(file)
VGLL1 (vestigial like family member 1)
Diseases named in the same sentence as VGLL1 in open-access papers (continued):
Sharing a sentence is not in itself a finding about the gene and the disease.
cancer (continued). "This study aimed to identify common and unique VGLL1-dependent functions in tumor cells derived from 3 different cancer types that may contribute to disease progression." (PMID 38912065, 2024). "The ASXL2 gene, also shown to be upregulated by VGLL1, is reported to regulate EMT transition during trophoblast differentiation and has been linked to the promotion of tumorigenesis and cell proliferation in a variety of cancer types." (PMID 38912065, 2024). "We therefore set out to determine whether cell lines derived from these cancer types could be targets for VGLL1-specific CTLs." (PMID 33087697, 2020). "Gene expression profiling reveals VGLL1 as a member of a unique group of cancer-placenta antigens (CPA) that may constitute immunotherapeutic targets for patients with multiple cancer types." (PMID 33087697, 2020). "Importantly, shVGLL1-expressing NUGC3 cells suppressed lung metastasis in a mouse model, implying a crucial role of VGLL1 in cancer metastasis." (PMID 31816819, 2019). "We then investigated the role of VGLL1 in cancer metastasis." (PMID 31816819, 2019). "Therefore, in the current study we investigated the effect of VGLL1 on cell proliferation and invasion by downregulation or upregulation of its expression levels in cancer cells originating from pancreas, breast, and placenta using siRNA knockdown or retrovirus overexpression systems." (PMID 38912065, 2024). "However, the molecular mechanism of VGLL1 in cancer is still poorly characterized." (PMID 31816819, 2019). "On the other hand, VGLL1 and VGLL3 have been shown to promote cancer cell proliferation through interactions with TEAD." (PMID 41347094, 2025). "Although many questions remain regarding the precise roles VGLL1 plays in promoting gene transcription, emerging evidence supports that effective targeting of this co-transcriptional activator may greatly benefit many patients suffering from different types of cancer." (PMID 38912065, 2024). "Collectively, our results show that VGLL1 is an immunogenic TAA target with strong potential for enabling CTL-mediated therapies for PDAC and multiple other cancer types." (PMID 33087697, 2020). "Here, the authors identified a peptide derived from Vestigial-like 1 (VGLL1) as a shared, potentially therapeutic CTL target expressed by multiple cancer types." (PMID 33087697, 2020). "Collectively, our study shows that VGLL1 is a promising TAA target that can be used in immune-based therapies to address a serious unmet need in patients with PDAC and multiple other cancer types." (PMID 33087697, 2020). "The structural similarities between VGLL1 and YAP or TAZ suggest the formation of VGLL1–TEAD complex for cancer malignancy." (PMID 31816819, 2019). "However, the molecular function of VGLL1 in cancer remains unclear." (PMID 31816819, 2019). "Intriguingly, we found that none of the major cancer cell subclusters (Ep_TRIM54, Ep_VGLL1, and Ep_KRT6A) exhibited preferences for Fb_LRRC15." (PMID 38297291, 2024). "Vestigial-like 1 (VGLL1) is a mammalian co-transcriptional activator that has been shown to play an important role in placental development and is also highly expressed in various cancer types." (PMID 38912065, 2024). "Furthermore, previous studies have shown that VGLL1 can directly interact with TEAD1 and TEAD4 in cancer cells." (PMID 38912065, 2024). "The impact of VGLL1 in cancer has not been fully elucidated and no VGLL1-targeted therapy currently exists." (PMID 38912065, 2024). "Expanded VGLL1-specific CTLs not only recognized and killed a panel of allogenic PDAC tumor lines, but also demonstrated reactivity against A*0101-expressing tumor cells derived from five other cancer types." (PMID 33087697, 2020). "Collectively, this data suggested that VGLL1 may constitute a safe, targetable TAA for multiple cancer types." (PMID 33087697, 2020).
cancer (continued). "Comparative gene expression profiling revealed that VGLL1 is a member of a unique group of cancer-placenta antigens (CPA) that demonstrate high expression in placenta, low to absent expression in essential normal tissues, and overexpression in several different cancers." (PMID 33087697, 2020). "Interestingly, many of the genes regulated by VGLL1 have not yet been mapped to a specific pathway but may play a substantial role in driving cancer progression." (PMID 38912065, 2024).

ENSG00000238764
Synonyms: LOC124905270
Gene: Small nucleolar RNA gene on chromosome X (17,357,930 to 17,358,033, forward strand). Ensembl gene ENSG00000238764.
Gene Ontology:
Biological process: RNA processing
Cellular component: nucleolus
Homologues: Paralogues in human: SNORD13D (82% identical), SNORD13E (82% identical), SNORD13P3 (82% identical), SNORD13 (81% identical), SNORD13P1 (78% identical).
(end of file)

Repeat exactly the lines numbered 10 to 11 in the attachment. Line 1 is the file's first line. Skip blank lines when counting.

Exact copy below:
Biological process: RNA processing
Cellular component: nucleolus